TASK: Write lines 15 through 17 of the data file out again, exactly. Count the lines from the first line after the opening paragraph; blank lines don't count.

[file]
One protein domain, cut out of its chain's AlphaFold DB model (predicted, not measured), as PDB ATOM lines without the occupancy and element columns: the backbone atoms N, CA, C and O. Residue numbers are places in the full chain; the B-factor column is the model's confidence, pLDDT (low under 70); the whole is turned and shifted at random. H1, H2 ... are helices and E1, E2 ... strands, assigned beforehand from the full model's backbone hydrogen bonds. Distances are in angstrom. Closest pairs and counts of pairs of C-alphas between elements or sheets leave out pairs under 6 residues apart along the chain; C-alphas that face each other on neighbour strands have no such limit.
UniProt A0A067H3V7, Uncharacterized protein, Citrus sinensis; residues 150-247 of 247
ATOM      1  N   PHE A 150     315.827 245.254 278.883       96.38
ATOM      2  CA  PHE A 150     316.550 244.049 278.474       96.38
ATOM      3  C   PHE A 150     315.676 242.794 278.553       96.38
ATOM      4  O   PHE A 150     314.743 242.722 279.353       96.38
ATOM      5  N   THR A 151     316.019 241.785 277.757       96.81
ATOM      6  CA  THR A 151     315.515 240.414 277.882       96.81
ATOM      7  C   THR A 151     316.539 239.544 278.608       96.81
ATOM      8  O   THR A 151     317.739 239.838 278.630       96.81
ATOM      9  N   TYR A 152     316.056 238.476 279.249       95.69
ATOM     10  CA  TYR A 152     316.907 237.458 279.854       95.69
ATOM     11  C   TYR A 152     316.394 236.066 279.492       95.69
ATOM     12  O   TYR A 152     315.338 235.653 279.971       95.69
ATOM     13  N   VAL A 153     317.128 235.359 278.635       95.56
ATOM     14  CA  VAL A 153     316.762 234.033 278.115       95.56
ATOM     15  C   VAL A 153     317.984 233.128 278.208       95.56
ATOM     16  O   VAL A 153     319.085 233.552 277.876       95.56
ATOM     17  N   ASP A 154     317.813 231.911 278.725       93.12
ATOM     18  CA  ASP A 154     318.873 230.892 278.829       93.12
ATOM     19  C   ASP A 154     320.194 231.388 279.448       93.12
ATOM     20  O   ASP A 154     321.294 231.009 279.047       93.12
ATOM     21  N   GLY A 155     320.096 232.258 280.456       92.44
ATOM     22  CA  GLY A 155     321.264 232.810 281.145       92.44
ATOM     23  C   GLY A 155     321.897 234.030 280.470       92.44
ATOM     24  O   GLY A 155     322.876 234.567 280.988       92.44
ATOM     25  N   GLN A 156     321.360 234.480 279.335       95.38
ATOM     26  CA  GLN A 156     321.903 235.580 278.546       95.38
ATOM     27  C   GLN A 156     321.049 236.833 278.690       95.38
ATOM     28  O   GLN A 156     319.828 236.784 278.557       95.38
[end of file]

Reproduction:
ATOM     14  CA  VAL A 153     316.762 234.033 278.115       95.56
ATOM     15  C   VAL A 153     317.984 233.128 278.208       95.56
ATOM     16  O   VAL A 153     319.085 233.552 277.876       95.56